December 06, 2005

Mindfulness Part 3: Situational Analysis and Politics

I think that if I were asked to sum up the idea of mindfulness in a single phrase it would be situational analysis. To reiterate somewhat, entrapment occurs when pre-set categories, notions, mindsets, predjudices (call it what you will) override an individual's point-of-view. There are so many valid and important aspects of daily activities and life in general to which the concept of situational analysis applies.

One recent topic of discussion was a broad wash regarding politics - perfect! Last fall there was a full-size billboard adjacent to a somewhat rundown section of Wealthy Street. It loudly proclaimed in verse: "DON'T TAKE NO STATIC, VOTE STRAIGHT DEMOCRATIC!" As it was on my daily bus route, I was presented with many opportunities to view and ponder this sign. There are probably three or four potential "issues" about this sign, the least of which is not the phrasology of the message, but for the sake of simplicity (and my own peace of mind) I'll try and stick with just the straight ballot aspect.

The situation at hand is the decision for which (if any) of multiple candidates in multiple races to vote for. To select a straight ballot option with only consideration for the 50/50 (Dems/GOP) is to disregard virtually all functional analysis. In fact, I personally regard the very notion of blindly rattling off R, R, R, R...down the list of options to be quite distasteful. I think that simply knowing which party a candidate is aligned with is not nearly enough information on which to base the casting a vote. Yet, I would imagine (this is pure conjecture) that 75-90% of the voting that takes occurs is based primarily on "us and them" and not much more. A better consideration for how to vote may be to analyze qualities and issues offered by political candidates and base voting on a cognitive result, not a pre-set category. For that matter, I think it's better to not vote at all than to vote arbitrarily.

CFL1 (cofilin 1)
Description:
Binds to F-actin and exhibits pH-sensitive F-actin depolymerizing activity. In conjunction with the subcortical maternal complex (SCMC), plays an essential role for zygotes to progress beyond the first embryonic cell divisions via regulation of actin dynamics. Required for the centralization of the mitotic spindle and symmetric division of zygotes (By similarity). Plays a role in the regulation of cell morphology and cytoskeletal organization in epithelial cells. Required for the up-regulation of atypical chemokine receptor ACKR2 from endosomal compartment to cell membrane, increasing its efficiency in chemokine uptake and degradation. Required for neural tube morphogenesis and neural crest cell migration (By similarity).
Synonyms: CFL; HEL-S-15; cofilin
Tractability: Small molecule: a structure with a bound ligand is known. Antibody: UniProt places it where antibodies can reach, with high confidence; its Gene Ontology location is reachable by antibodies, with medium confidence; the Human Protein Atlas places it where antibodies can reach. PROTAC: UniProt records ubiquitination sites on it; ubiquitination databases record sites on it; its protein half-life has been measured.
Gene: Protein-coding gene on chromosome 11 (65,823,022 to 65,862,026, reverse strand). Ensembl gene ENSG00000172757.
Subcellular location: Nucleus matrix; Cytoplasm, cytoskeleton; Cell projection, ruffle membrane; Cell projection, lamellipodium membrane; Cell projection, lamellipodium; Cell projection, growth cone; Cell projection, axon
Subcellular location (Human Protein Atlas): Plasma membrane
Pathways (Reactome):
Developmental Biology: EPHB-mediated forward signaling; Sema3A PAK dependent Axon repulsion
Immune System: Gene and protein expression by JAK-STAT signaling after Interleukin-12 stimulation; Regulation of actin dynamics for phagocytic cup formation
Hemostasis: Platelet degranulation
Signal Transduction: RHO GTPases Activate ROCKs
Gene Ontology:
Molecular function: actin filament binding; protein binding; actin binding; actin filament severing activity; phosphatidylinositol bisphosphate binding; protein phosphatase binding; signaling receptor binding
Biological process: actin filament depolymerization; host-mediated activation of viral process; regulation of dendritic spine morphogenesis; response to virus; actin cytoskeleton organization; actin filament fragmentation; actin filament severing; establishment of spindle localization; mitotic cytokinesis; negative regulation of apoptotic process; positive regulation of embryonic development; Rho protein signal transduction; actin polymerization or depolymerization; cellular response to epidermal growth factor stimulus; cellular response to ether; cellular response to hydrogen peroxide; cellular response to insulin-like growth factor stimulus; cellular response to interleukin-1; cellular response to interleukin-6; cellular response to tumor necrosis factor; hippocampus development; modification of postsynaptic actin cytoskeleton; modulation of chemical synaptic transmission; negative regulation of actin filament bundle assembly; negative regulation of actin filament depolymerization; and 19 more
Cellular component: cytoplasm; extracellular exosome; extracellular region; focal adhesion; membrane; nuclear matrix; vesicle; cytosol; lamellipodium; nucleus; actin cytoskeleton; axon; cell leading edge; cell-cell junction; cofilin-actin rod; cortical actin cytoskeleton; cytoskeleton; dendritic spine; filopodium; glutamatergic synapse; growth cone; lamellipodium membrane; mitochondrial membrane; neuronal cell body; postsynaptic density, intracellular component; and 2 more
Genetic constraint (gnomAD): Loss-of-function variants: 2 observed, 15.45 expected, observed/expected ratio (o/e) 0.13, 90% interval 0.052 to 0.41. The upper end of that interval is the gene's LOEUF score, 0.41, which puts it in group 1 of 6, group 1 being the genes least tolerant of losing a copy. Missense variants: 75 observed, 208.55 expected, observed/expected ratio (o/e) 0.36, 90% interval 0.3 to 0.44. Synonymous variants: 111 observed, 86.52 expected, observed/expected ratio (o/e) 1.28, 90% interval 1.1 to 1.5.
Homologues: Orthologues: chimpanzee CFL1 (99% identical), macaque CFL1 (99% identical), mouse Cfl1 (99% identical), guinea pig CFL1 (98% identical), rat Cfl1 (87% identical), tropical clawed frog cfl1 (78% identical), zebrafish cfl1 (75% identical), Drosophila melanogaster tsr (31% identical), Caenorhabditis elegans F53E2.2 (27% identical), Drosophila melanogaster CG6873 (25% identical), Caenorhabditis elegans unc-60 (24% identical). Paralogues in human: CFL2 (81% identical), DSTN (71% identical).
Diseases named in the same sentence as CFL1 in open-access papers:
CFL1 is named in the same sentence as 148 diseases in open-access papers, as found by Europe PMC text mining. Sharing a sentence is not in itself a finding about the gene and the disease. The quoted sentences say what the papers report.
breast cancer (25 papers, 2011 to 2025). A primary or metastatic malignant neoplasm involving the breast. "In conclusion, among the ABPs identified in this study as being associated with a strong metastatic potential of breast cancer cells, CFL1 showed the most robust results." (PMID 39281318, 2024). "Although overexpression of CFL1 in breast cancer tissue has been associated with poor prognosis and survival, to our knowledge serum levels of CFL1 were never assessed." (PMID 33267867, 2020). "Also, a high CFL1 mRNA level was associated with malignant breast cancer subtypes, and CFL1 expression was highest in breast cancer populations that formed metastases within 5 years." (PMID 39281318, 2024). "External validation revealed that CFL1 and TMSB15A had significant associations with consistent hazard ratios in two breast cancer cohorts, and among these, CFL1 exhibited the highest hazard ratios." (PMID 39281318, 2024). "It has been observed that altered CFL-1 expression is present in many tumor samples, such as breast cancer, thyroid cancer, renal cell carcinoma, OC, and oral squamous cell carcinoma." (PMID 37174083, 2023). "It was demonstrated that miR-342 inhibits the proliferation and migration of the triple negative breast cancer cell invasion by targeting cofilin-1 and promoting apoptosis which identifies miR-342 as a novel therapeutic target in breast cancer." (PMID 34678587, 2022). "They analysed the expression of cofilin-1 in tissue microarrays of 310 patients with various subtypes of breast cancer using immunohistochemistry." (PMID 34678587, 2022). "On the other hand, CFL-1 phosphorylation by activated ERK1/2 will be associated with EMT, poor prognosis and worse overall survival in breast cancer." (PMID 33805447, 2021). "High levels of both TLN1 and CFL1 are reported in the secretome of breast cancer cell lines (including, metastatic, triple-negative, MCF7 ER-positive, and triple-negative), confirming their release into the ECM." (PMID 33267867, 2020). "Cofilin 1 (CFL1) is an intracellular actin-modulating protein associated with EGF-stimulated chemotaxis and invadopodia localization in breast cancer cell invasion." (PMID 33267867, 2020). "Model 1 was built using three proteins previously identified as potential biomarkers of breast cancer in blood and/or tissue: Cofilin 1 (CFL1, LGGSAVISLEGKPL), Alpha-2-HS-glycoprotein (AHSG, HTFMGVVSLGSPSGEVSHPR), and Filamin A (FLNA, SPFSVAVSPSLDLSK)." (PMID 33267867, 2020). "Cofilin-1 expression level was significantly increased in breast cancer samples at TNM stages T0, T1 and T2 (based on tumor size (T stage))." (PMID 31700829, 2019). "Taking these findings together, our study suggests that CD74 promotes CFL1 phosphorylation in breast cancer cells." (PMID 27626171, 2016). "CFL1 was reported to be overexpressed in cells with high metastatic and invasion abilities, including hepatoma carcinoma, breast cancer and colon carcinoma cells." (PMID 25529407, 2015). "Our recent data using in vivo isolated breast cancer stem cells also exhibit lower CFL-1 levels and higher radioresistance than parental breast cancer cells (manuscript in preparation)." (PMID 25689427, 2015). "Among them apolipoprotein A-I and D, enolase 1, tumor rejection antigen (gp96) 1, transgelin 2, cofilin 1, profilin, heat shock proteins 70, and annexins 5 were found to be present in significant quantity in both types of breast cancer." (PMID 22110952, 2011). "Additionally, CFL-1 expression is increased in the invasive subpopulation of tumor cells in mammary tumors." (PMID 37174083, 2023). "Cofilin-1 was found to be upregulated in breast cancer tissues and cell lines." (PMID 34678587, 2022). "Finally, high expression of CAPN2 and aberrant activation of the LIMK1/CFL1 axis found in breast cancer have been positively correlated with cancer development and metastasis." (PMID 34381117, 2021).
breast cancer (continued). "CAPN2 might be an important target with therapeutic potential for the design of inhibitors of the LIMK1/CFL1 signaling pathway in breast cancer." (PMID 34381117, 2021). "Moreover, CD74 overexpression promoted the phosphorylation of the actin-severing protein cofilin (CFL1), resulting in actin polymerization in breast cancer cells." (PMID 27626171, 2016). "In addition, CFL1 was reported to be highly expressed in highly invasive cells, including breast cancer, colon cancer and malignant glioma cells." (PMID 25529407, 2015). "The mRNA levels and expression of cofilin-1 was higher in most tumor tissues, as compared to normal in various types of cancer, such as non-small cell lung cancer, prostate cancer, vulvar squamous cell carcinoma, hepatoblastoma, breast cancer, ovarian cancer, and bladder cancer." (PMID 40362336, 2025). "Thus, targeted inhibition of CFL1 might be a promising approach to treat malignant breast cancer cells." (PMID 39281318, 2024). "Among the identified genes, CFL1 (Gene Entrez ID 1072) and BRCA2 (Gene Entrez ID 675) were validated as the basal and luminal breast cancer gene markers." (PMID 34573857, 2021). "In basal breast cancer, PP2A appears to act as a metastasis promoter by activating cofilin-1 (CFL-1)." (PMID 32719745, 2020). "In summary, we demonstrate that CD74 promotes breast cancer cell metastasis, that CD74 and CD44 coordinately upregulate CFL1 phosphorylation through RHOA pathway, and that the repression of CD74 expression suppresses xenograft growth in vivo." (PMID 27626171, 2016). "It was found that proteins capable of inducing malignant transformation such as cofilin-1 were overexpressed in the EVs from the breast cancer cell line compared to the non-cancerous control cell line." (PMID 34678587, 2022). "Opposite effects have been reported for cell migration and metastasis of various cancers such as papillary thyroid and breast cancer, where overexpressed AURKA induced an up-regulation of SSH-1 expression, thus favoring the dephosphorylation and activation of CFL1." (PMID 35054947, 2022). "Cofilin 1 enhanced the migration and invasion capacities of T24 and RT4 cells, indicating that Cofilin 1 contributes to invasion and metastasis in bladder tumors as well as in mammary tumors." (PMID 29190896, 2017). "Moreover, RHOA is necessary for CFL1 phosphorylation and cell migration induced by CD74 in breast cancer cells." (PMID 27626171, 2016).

Speaking of political categories, it bugs me when people ask if someone is a Republican or a Democrat. We've managed to polarize and reduce American politics to red and blue - each individual is immensely pressured by the culture to compartmentalize themselves as a "member" of one party or another. Is it so wholly unimaginable that someone may be fiscally liberal and socially conservative? Maybe someone strongly supports environmenal preservation and simultaneously opposes to legalized abortion? Each issue (situation) requires contextual analysis. Sure, one may analyze and decide to subscribe to the vast majority of a particular party's stances on issues, but to insist on labeling "our side" is PROBLEMATIC.

"When ignorance is bliss, 'tis folly to be wise." - Thomas Gray

2 comments:

Mom said...

I agree with all that you say, but I find I don't always have the time to look into detail on every candidate, especially for minor offices. So...do I help the straight ballotors elect their party candidate by not voting, or do I, from lack of other information, vote for the candidate of the party I generally favor?

Pete V said...

That's a tough question. I suppose, within the context of "mindfulness," that voting according to party preference can be a thoughtful process. The key issue, I believe, is that cognitive analysis should be utilized, not merely an automated reversion to a potentially arbitrary category.